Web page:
Press conference - NATSEM, Child Care fees, Labor’s legacy, PC Inquiry

Transcript
  • Assistant Minister for Education

SUSSAN LEY: This NATSEM Report highlights what we have been saying in the Coalition, both in Opposition and in Government for a couple of years now, so I’m not surprised at all. And when you consider child care costs went up 53 per cent under Labor and out of pocket costs went up 40 per cent for families in the last four years the situation is unsustainable, which is exactly why we’ve tasked the Productivity Commission to investigate a newer, better, more sustainable way for parents and families. And look they release their first report, their draft report, next month.

QUESTION: But at the moment why would low income earners even bother to go back to work?

SUSSAN LEY: Look I meet women all the time who have done the sums and they are facing a terrible struggle – maintain their place in the workforce, stay at home with children, juggle child care between long day care, grandma one day, a partner or a shift worker another day. It’s not fair for families to have to live within a system that is as unsustainable as the one that Labor has left us with. And what we want to do is fix it and that’s what we’ve started to do, so with our draft PC report coming down next month that’s a very important step on building a better system for the future.

QUESTION: Otherwise do you think participation rates will be affected, women might just stay out of the workforce.

SUSSAN LEY: For us this is very much about participation. We don’t want to lose women’s participation in the workforce in Australia today. The value that they add, the sheer productivity that women bring to every single job that they’re in - Australia is missing out. The Grattan Institute’s come up with figures that show the billions of dollars that the economy’s missing out just by not having women participate. So look, there’s a macro-economic picture that’s all about productivity and I’m very focussed on that.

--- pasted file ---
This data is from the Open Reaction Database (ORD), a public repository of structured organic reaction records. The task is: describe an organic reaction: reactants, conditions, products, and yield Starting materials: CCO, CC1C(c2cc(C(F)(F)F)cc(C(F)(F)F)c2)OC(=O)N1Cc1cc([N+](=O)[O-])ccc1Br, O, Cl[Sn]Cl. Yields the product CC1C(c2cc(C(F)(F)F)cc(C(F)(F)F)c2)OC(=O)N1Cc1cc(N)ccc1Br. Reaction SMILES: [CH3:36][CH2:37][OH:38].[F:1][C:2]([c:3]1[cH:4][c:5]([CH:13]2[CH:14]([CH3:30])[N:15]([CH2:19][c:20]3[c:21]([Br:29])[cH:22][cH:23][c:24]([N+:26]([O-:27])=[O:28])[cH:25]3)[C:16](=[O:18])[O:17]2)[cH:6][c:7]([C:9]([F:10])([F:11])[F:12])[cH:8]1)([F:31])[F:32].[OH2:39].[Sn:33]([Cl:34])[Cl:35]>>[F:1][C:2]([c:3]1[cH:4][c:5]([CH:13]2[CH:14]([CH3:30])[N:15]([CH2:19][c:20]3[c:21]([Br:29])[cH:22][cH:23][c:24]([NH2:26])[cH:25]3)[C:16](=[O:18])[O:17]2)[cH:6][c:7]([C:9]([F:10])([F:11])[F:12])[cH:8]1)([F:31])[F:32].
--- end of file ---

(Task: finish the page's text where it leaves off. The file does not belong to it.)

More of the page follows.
But I’m also focussed on the family picture on what it’s like for women struggling and juggling and somehow at the end of the week just not bringing it all together, through no fault of their own, but because a Labor Government after six years in power has pushed child care costs up by 53 per cent.

QUESTION: What sort of changes do you expect to see then if the previous government didn’t act?

SUSSAN  LEY: Well the Productivity Commission has taken submissions – a record number in fact – from all over Australia and there are lots of ideas there. So I don’t want to pre-empt what they suggest but I do want to say that the system will change. And that once we’ve had the draft report and the final report in October we will be in a position early next year to bring new policy ideas before the Australian Parliament and start to give parents the relief from a system that is stretching and breaking at the seams, particularly in terms of cost.

QUESTION: Is the system in crisis?

SUSSAN LEY: I see a system, depending on where I am in the country and I’ve visited hundreds of child care centres and spoken to almost every single community and every single state at one time or other, an in parts there is crisis and struggle and desperation when you talk to mums who just don’t know what to do with the work-family balance and what we want to do is bring some relief to families at a time when they’re stressing with mortgage repayments, with young children, with two parents building a life together and just not being able to cope with the child care problem. So we’ve taken this on, Labor left us a Band-Aid mess, a situation just cobbled together with a bit of help here, an extra subsidy here, but nothing sustainable, nothing lasting, nothing real in terms of relief for families. We’ve taken that on and we’re well on the way to building a better system for the future.

QUESTION: Can you give us any details of what you’re doing at the moment?

SUSSAN LEY: Well let’s see what the Productivity Commission is coming down with. I haven’t sat on my hands, I’ve had two meetings with my state and territory counterparts during which we’ve started to ease the pressure of regulation and red tape. Because in the system now there’s too much burdensome red tape and that’s been acknowledged, so we’ve start bringing that back and helping families as far as that goes, and that’s an important first step, and the PC reports in July with its draft report and we’ll certainly see the next steps then.

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